Ask Lambda Legal: What Are My Housing Rights as an LGBT Senior?

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August 26, 2016
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Q: After the death of my partner, my children and I have been discussing moving me into a housing community for older adults, hopefully one that will also provide assisted living and long term care if I need it someday. While we have visited some number of places that I have liked, I worry—perhaps irrationally—about how I will be treated as a gay man.

Should I disclose my sexual orientation to others? What are my housing rights as an LGBT senior?

A: Very sorry to hear about your loss. Worrying about whether to be out and how you will be treated in senior housing -- both by other residents and by facility staff -- is completely understandable.

As the numbers of out LGBT older adults in these communities and facilities are growing, it is important for both residents and staff to know what kinds of protections the law provides to LGBT seniors.

Stated broadly, LGBT older adults have the right to be free from discrimination in public and private housing, including in housing assistance programs like Section 8 and seniors’ housing programs.

LGBT older adults also have a right to be free from discrimination, isolation, harassment, abuse and neglect in long-term care, rehabilitation, and assisted-living facilities, and to have your privacy, relationships, gender identity and choices equally respected.

These rights also ensure that you have the right to be free from discrimination in accessing health care and have a right to be treated with dignity and respect by health care and social service professionals.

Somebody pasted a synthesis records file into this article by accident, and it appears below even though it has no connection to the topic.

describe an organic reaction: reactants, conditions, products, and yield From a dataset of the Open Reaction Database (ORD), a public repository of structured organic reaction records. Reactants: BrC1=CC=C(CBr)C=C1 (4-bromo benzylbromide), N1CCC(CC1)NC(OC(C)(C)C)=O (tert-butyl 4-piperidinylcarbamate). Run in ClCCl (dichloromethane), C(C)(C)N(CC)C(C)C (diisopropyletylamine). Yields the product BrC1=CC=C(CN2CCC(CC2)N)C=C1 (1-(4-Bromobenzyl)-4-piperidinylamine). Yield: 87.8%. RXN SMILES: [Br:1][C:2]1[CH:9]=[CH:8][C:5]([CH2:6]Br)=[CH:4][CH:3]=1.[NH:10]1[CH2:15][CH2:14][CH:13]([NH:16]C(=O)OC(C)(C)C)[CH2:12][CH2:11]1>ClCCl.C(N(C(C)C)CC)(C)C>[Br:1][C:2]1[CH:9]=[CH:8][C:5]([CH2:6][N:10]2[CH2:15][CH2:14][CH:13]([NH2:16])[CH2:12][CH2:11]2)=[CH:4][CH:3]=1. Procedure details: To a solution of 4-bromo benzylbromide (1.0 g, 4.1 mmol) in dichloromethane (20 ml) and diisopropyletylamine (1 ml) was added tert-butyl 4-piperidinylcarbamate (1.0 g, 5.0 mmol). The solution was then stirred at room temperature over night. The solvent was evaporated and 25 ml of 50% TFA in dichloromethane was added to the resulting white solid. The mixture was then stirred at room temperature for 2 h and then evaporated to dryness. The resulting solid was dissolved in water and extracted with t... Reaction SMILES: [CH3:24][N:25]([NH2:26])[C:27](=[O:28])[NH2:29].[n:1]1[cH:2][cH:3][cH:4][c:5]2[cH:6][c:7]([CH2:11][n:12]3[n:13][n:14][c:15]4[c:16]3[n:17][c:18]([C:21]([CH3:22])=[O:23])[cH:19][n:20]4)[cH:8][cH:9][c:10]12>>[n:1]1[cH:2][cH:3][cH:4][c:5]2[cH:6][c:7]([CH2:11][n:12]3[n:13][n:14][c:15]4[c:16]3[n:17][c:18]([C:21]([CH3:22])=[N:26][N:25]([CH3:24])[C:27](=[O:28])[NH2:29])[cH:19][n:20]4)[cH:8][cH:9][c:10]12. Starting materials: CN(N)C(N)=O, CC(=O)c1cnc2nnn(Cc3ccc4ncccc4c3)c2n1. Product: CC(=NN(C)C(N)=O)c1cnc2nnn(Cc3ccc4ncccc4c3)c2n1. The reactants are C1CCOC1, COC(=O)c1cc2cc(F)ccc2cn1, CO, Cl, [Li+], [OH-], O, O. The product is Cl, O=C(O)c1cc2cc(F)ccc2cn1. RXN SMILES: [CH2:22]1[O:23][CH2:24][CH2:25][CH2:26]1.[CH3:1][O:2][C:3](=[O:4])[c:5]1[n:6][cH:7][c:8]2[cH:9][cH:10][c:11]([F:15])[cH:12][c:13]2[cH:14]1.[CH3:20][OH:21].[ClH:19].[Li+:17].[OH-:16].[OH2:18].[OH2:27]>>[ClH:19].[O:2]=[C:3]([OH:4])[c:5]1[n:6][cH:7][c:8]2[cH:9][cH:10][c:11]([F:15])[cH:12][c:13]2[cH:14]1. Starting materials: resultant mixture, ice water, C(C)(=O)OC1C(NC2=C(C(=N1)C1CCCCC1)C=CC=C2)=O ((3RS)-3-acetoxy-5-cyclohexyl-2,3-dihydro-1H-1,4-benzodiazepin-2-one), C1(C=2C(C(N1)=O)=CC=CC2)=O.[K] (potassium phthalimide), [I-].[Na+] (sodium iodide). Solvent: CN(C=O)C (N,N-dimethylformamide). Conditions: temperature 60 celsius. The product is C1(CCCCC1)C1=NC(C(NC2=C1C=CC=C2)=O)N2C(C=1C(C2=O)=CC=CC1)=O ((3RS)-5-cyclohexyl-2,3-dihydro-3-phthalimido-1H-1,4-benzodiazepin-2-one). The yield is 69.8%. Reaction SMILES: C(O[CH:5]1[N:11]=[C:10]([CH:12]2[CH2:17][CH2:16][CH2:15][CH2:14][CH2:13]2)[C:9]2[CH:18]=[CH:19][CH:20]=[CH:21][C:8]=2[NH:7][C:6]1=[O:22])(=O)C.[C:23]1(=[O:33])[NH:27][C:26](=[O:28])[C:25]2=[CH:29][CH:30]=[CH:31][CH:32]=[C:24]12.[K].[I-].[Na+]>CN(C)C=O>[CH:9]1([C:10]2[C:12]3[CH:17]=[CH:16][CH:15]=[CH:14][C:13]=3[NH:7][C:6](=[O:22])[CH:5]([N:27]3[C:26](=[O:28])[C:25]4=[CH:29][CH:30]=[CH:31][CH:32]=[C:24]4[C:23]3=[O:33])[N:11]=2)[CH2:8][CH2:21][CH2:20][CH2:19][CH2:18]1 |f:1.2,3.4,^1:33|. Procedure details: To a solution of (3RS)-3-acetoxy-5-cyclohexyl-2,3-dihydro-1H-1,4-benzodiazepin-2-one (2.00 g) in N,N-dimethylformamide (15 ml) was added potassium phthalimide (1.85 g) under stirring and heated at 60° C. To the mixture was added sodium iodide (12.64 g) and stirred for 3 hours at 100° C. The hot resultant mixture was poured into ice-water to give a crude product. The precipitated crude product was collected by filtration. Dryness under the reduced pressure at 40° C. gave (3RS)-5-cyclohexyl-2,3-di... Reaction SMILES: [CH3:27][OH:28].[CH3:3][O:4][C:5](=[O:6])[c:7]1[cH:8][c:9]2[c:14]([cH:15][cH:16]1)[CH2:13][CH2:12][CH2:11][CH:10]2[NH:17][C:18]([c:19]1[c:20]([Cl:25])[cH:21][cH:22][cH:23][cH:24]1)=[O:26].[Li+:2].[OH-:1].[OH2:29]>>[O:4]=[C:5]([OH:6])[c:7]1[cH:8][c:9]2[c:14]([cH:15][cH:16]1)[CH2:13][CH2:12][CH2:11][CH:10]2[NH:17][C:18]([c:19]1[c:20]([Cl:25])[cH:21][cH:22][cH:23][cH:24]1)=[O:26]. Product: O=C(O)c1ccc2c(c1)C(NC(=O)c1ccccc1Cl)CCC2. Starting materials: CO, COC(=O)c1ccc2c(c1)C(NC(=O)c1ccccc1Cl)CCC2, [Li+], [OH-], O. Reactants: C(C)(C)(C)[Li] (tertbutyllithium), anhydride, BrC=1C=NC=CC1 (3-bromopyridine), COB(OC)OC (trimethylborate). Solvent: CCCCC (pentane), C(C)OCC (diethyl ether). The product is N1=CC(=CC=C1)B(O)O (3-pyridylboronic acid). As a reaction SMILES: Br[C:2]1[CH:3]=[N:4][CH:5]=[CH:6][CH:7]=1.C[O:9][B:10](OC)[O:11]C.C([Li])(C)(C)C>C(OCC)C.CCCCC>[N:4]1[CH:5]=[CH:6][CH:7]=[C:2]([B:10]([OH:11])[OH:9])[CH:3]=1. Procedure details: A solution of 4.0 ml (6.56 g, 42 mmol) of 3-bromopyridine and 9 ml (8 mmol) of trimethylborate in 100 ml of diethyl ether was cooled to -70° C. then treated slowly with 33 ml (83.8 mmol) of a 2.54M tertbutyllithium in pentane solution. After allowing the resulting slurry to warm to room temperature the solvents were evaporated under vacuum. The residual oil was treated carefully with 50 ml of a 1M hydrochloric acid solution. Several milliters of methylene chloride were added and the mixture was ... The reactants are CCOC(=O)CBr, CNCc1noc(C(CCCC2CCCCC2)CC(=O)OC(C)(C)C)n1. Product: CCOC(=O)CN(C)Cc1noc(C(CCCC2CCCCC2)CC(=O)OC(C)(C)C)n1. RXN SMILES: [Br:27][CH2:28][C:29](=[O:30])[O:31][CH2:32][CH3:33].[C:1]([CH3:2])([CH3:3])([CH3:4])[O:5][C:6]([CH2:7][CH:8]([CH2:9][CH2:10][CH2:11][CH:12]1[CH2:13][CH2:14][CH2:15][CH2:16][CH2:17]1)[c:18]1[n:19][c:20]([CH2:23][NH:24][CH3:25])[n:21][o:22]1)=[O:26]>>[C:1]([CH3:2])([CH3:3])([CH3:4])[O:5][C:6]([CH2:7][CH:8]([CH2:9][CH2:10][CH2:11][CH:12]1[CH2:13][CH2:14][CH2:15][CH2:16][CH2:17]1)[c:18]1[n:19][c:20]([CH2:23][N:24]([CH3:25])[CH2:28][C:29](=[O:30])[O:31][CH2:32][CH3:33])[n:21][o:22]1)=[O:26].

More info on the housing rights of LGBT seniors here.

These protections come from a variety of sources -- federal, state, county, and municipal -- with some governing public actors, some private, and some tied to whether you receive money from the government. Some laws specifically prohibit discrimination in housing and public accommodations and others set minimum standards for all residents of long-term care settings.

There are different ways that these laws are enforced as well: some require that you file complaints with agencies, file lawsuits, or involve contacting police.

More specifically, at the federal level, the Fair Housing Act prohibits discrimination in most private and public housing on the basis of race, color, national origin, religion, sex, familial status or handicap.

The FHA’s sex discrimination prohibitions also apply to LGBT people. These sex discrimination prohibitions increasingly have been interpreted to include sex-based harassment and discrimination rooted in gender stereotypes, including stereotypes of heterosexually-defined gender roles in relationships and families and stereotypes related to gender identity.

Last month, Lambda Legal filed a federal lawsuit in the U.S. District Court for the Northern District of Illinois on behalf of lesbian senior, Marsha Wetzel, against Glen St. Andrew Living Community in Niles, Illinois, and its administrators, claiming the facility failed to protect Marsha, a resident of the facility, from harassment, discrimination and violence she endured at the hands of other residents because of her sex and sexual orientation. The lawsuit brings claims under the federal Fair Housing Act and under the Illinois Human Rights Act.

LGBT seniors experience discrimination at alarming rates. As a result, it can be extremely challenging for LGBT older people to find housing that is accepting and welcoming and seniors may feel forced back into the closet to hide who they really are in order to ensure they have a roof over their heads. Many LGBT seniors facing harassment and discrimination are too afraid to seek help for fear of losing their homes.

Lambda Legal will continue to work for the housing rights of LGBT seniors, to ensure they are allowed to age with respect and dignity.

If you feel that you have been denied housing or discriminated against in your search for housing because of your sexual orientation, transgender identity, or HIV status, or if you experience anti-gay or anti-trans discrimination where you live, please contact the Lambda Legal Help Desk online at www.lambdalegal.org/help or by calling 866-542-8336.